I have often used this way of working where I do not get hung up on one painting but multi-task by working on a couple of pieces at the same time, alternating when getting tied up with a problem area. I simply switch to another piece. I often begin with a partly finished, previously discarded composition. This one where I do not expect anything much to happen and so I allow myself the complete freedom of failing or succeeding. When nothing is expected from the end product it frequently becomes a very interesting experience just to see the work evolve. I also frequently paint right on top of an old work and allow the pigment to show through thereby strengthening with lots of underpainting. There are 2 comments for Without expectation by Adrienne Moore
From: Cristina Monier — Jun 03, 2011

I loved your painting.

From: Virginia Wieringa — Jun 03, 2011

Your textures and composition are terrific.

  Forced creativity by Jo Bain, Bella Vista, AR, USA  

“Tapestry of memories”
original painting
by Jo Bain

I think of all the time I have frittered away when I could have been creating paintings! Waiting, waiting and more waiting at the Mayo Clinic for a medical diagnosis which is requiring surgery, I went to the store and bought a roll of cooking parchment paper. I plan to sketch future paintings, roll up until back in my studio. Thank God for art and the creative spirit!       There is 1 comment for Forced creativity by Jo Bain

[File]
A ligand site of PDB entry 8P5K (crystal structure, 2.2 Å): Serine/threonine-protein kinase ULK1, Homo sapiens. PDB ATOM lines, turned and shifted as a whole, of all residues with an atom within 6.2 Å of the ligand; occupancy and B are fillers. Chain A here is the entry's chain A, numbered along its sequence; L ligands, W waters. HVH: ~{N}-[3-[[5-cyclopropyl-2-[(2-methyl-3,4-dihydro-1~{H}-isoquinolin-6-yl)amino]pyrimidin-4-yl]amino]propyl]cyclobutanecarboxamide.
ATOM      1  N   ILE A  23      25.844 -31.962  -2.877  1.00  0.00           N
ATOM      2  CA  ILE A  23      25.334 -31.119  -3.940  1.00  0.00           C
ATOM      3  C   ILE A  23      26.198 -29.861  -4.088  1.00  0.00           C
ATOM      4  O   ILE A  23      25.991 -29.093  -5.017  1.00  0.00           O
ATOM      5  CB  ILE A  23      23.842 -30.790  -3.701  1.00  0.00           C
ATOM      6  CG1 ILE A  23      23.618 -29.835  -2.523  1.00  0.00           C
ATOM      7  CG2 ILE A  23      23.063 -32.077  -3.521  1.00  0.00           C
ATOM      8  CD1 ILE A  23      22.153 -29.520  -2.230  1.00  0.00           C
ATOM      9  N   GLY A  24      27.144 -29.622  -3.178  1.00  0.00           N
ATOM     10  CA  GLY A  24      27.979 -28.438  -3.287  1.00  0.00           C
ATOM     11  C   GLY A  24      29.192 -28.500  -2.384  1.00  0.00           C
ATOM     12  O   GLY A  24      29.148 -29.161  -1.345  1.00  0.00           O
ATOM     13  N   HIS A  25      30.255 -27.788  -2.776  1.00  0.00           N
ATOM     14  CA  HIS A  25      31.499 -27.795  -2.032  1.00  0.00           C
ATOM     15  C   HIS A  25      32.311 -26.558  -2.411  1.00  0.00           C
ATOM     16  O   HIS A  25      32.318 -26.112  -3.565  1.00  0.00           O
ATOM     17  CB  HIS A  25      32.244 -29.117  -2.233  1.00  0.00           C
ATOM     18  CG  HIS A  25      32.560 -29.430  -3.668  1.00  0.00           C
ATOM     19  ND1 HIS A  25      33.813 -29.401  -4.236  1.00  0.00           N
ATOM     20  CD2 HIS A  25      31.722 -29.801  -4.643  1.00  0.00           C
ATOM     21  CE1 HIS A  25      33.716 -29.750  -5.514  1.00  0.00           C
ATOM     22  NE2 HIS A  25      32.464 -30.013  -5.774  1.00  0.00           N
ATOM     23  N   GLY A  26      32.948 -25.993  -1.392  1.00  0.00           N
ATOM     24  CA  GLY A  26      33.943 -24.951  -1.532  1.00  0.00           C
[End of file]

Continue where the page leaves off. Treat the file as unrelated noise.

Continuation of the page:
From: Susan Kellogg — Jun 02, 2011

Good luck! I hope you get some good images! I have never heard of using parchment paper with any medium…will these be in oil?

  Plein air vs. studio by Tatjana Mirkov-Popovicki, Port Moody, BC, Canada  

“Two Ravens”
acrylic painting
by Tatjana Mirkov-Popovicki

What you described here is extremely difficult for me. Painting plein air, exactly what you see can be learned because it is deterministic — you learn the technique and the materials and how to see and you can create beautiful works. On the other side, there is a carefully planned studio work where you develop your process and master it. Also with experimental work, you explore possibilities without boundaries. What you were doing is a composite of what you see, your mastery of the medium and what you draw from your inner “bank.” That requires extremely fast processing of a scenery, filtering patterns that speak to you, translating them into your artistic language and applying that to the canvas. You are creating and putting together your unique puzzle as fast as those people who can put together a Rubik’s cube to beat Guinness records. I guess you go with quantity and accept low yield for the benefit of the experience. This is tough to do — but a great challenge to find what an artist is made of. I am tempted as I am to running a marathon! I feel it would take me to a higher level if I did.   Special thanks by Linda Eichorst, Placitas, NM, USA